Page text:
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Narrative:On 1.8.1911 Bristol Biplane Type T No. 51, piloted by Gerald Napier Overbanked and side slipped into the ground, at Brooklands Aerodrome, Brooklands, Weybridge, Surrey. Pilot Gerald Francis Napier (aged 19) was killed, his passenger - Edwin Laurie - was thrown clear and survived.
|Type:||Bristol Biplane Type T|
|Owner/operator:||Gerald Francis Napier|
|Fatalities:||Fatalities: 1 / Occupants: 2|
|Aircraft damage:|| Written off (damaged beyond repair)|
|Location:||Brooklands Aerodrome, Brooklands, Weybridge, Surrey -
|Departure airport:||Brooklands Aerodrome, Weybridge, Surrey|
|Destination airport:||Brooklands Aerodrome, Weybridge, Surrey|
|Confidence Rating:|| Information is only available from news, social media or unofficial sources|
Biplane Type T No. 51 was one of four aircraft (after the prototype No.45) that were built for 1911 Daily Mail Circuit of Britain Air Race. (22 July-5 August 1911) with Race Numbers 15, 16,17 and 19. These differed from the design of No. 45 in having a modified nacelle and rudders placed further out, away from the slipstream of the engine.
No. 51 was to be flown by Graham Gilmour in the race (Race Number 15) but he was unable to compete because his licence had been suspended. After the race the aircraft was fitted with a 50 hp Gnome and sold to Gerald Napier but on 1 August 1911 it crashed at Brooklands, killing Napier.
According to a contemporary newspaper report ("Dundee Evening Telegraph" - Wednesday 02 August 1911)
YOUNG ENGLISH AERONAUT,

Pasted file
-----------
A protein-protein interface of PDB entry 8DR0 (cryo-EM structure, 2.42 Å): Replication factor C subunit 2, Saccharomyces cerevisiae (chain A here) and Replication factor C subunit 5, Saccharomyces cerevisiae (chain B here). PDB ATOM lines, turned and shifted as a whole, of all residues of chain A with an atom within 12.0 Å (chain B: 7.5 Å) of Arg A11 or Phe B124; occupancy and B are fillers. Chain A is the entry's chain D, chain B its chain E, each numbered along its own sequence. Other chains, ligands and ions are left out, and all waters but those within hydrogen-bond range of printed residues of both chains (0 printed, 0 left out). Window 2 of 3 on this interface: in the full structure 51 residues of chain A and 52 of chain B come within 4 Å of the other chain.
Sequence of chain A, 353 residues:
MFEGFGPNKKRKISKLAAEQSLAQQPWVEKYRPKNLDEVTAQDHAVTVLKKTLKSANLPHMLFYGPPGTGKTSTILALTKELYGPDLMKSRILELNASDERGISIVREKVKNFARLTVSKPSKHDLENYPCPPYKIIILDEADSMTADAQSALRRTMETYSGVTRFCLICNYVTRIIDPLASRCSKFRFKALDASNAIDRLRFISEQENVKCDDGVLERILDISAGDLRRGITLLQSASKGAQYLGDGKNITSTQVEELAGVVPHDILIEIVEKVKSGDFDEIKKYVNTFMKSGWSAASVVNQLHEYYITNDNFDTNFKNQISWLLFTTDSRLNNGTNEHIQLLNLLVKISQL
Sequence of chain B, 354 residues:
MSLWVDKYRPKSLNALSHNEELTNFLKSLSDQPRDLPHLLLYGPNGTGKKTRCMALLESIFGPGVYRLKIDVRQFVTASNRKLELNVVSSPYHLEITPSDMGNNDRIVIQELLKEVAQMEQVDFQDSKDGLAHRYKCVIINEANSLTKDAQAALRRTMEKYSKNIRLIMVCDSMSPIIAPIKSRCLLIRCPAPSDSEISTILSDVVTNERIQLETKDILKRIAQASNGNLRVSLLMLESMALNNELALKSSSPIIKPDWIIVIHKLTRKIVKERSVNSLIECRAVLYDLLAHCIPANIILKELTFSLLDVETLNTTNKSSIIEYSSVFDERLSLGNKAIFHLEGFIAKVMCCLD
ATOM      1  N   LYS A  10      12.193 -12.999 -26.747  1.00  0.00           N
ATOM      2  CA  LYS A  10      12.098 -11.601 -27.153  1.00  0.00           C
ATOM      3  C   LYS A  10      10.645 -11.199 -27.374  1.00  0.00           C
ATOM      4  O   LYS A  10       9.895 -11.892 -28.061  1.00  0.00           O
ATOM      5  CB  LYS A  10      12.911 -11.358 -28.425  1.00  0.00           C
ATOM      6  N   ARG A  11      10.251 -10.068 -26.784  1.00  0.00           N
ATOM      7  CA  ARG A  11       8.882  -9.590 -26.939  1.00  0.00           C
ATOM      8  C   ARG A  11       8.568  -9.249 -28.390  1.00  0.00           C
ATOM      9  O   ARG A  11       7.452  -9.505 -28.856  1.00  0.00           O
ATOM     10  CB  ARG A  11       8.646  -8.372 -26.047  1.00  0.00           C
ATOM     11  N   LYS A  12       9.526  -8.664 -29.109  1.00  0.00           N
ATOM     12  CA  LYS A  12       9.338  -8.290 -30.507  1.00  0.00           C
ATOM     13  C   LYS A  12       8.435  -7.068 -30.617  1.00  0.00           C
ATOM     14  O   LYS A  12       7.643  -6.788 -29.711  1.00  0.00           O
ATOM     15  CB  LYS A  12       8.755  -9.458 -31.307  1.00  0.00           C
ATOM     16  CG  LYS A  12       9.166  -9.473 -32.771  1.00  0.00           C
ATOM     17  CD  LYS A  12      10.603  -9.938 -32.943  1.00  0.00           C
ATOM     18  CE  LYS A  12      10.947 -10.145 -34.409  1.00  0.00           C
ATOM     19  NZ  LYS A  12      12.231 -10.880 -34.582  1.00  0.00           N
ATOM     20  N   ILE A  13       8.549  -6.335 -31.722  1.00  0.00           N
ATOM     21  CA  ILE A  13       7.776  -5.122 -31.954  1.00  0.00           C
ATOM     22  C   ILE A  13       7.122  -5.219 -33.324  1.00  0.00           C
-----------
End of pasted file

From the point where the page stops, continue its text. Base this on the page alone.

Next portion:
Is Killed at Brooklands.
Mr Gerald Napier, a young Englishman, was killed at Brooklands last evening. He was carrying a passenger in his Bristol biplane, when a gust of wind caught the machine while it was descending and dashed it to the ground. His passenger sustained a severe shock.
Napier had completed several circuits of the aerodrome without mishap, and then prepared to descend. A sudden gust tilted the machine to an acute angle. It became unmanageable, and striking the aerodrome was utterly wrecked. The engine struck the airman, and his neck was broken, death being practically instantaneous.
PASSENGER'S LUCKY ESCAPE.
The body of Mr Gerald Napier (22), son of Mrs Robert Napier, of Knightsbridge, remains at the Aerodrome at Brooklands pending the Coroner's inquiry into the cause of his death.
It appears he was attempting volplane with a passenger when the machine, caught a gust of wind, tilted and fell from a height of forty feet. The engine became detached, and struck Mr Napier, who was also injured by a skid wire, both his neck and back being broken.
His companion, Mr Edwin Laurie, living at Earl's Court, was thrown clear. He was unconscious for some time, but recovered later, and spent the night in the emergency hospital on the ground. Mr Laurie remembers nothing of the accident. He escaped with bruises and a severe shaking. Though not at all strong, the wind was gusty at the time of the accident."
It appears that this incident was not only the first ever fatal flying accident at Brooklands, but the first ever fatal flying accident in whole of the county of Surrey.
1. The Fatal Accident At Brooklands". News. The Times (39654). London. 3 August 1911. col A, p. 4.
2. Barnes, C.H. Bristol Aircraft Since 1910, p. 59
3. Howard Pixton: Test Pilot and Pioneer Aviator By Stella Pixton
4. Dundee Evening Telegraph - Wednesday 02 August 1911
||Updated [Date, Location]|
||Dr. John Smith
||Updated [Date, Source, Narrative]|
||Dr. John Smith
||Dr. John Smith
||Updated [Source, Narrative]|